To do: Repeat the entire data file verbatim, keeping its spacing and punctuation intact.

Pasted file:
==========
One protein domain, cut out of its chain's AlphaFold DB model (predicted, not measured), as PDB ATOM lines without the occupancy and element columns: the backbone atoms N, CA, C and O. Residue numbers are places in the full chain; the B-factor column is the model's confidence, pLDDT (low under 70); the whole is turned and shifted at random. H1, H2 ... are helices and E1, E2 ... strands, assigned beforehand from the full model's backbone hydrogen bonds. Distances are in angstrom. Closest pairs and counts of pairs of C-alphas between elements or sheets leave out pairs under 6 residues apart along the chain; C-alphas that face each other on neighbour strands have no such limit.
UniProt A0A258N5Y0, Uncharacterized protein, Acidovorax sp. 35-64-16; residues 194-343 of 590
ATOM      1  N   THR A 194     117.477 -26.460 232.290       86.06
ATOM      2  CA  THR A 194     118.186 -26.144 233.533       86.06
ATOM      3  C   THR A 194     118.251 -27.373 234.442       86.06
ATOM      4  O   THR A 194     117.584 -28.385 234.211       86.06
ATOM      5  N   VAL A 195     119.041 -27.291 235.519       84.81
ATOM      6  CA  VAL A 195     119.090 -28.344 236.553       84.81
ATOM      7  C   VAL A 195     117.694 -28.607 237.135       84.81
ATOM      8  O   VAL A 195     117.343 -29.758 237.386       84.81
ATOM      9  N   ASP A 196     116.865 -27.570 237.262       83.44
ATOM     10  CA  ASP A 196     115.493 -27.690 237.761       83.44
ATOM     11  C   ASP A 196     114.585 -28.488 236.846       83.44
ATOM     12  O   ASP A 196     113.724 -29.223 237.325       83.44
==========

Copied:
One protein domain, cut out of its chain's AlphaFold DB model (predicted, not measured), as PDB ATOM lines without the occupancy and element columns: the backbone atoms N, CA, C and O. Residue numbers are places in the full chain; the B-factor column is the model's confidence, pLDDT (low under 70); the whole is turned and shifted at random. H1, H2 ... are helices and E1, E2 ... strands, assigned beforehand from the full model's backbone hydrogen bonds. Distances are in angstrom. Closest pairs and counts of pairs of C-alphas between elements or sheets leave out pairs under 6 residues apart along the chain; C-alphas that face each other on neighbour strands have no such limit.
UniProt A0A258N5Y0, Uncharacterized protein, Acidovorax sp. 35-64-16; residues 194-343 of 590
ATOM      1  N   THR A 194     117.477 -26.460 232.290       86.06
ATOM      2  CA  THR A 194     118.186 -26.144 233.533       86.06
ATOM      3  C   THR A 194     118.251 -27.373 234.442       86.06
ATOM      4  O   THR A 194     117.584 -28.385 234.211       86.06
ATOM      5  N   VAL A 195     119.041 -27.291 235.519       84.81
ATOM      6  CA  VAL A 195     119.090 -28.344 236.553       84.81
ATOM      7  C   VAL A 195     117.694 -28.607 237.135       84.81
ATOM      8  O   VAL A 195     117.343 -29.758 237.386       84.81
ATOM      9  N   ASP A 196     116.865 -27.570 237.262       83.44
ATOM     10  CA  ASP A 196     115.493 -27.690 237.761       83.44
ATOM     11  C   ASP A 196     114.585 -28.488 236.846       83.44
ATOM     12  O   ASP A 196     113.724 -29.223 237.325       83.44